Just more than a quarter-century ago, Kurt Cobain, the late frontman for '90s grunge band Nirvana, famously quipped on the seminal “Nevermind” album that “just because you’re paranoid, doesn’t mean they’re not after you.” It’s a line taken from Joseph Heller’s 1961 novel “Catch-22”—a rude awakening about the paradoxical powers that be. The sentiment holds true now too--especially if you're a fan of sugar--as newly released historical documents show what can only be described as a widespread conspiracy by the sugar industry to downplay the link between sugar consumption and major health issues.
The documents point to efforts by the sugar industry to lay blame on fat—in which the industry succeeded for several decades in making fats we now know to be crucial to our health as the number one dietary enemy. Scientists were paid to shift the blame away from sugar, which largely shaped the food industry over the last half-century—and many would argue for the worse. The absence of fat—often compensated with excess sugar in processed foods—has been connected to numerous health issues including depression, low nutrient absorption, high cholesterol, and even an increased risk of certain cancers. Excessive sugar consumption has been linked to America's obesity epidemic and the vigorous rise of type 2 diabetes in the last several decades.
“[F]ive decades of research into the role of nutrition and heart disease — including many of today’s dietary recommendations — may have been largely shaped by the sugar industry.”
“They were able to derail the discussion about sugar for decades,” Stanton Glantz, a professor of medicine at U.C.S.F. and an author of the new JAMA paper, told the Times.
According to the findings, at least three Harvard scientists were paid to publish data handpicked by a sugar industry-backed trade group called the Sugar Research Foundation. The now-deceased scientists received the equivalent of $50,000 for their research in sugar’s favor.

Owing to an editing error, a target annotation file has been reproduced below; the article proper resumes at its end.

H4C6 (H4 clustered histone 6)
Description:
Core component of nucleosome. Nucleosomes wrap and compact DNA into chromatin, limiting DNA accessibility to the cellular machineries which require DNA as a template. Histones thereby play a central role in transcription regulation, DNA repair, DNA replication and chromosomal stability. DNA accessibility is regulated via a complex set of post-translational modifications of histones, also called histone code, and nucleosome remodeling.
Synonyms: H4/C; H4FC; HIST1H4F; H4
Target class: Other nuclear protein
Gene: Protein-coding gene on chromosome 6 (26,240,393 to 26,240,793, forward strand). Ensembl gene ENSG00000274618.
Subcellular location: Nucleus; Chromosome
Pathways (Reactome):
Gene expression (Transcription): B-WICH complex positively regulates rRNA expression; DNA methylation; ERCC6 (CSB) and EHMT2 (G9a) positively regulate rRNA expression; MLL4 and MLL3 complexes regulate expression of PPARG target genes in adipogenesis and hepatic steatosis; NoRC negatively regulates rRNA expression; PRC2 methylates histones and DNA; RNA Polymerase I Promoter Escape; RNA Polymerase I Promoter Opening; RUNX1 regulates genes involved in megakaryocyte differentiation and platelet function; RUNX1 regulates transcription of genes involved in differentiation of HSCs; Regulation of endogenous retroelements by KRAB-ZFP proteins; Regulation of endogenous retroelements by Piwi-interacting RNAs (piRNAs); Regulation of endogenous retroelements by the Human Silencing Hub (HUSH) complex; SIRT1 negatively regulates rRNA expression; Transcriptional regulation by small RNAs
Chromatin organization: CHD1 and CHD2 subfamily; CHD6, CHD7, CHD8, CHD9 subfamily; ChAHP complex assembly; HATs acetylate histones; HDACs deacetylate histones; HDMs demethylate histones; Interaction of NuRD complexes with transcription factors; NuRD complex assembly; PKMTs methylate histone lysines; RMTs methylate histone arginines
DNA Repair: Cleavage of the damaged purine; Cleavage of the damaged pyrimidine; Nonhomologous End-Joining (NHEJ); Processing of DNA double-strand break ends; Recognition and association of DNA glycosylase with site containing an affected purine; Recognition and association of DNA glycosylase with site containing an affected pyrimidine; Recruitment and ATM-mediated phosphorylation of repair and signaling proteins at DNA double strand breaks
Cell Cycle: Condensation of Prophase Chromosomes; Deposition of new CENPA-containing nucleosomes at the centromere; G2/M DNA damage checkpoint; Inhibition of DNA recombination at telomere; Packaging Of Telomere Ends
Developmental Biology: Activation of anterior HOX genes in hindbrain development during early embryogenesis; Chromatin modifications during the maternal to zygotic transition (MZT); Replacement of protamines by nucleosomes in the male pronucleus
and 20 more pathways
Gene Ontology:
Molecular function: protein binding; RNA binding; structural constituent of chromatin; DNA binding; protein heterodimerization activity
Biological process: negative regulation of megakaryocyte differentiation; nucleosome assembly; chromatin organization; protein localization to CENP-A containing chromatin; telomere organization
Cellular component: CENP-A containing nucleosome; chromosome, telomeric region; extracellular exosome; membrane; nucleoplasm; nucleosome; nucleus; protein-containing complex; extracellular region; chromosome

“One of the scientists who was paid by the sugar industry was D. Mark Hegsted, who went on to become the head of nutrition at the United States Department of Agriculture,” reports the Times. In 1977 Hegsted was instrumental in drafting what would later become the U.S. dietary guidelines, which for years encouraged restricting the intake of fatty foods.
The Sugar Association, the current trade group for the sugar industry, defended the research by shifting the blame to the scientific journals of the 1960s that did not require funding disclosures at the time. The group questioned the motive of the new research pointing to the deceptive research, and it also defended its clandestine efforts by reaffirming findings over the last several decades that concluded sugar does not contribute to heart disease--a point that's only half-true, considering sugar contributes greatly to obesity, which can put one at a higher risk of developing heart disease.
“[T]he revelations are important because the debate about the relative harms of sugar and saturated fat continues today,” reports the Times. “For many decades health authorities encouraged Americans to improve their health by reducing their fat intake, which led many people to consume low-fat, high-sugar foods that some experts now blame for fueling the obesity crisis.”
“It was a very smart thing the sugar industry did because review papers, especially if you get them published in a very prominent journal, tend to shape the overall scientific discussion,” Glantz told the Times.
Marion Nestle, a professor of nutrition, food studies and public health at New York University, called the move by the sugar industry “appalling.”
“You just never see examples that are this blatant. The amount of money they were paid to do this is staggering.”
The Times also noted in 2015 that Coca-Cola and candy manufacturers spent millions of dollars funding research aimed at disproving any link between sugar consumption and obesity.
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Sugar skull n bones image via Shutterstock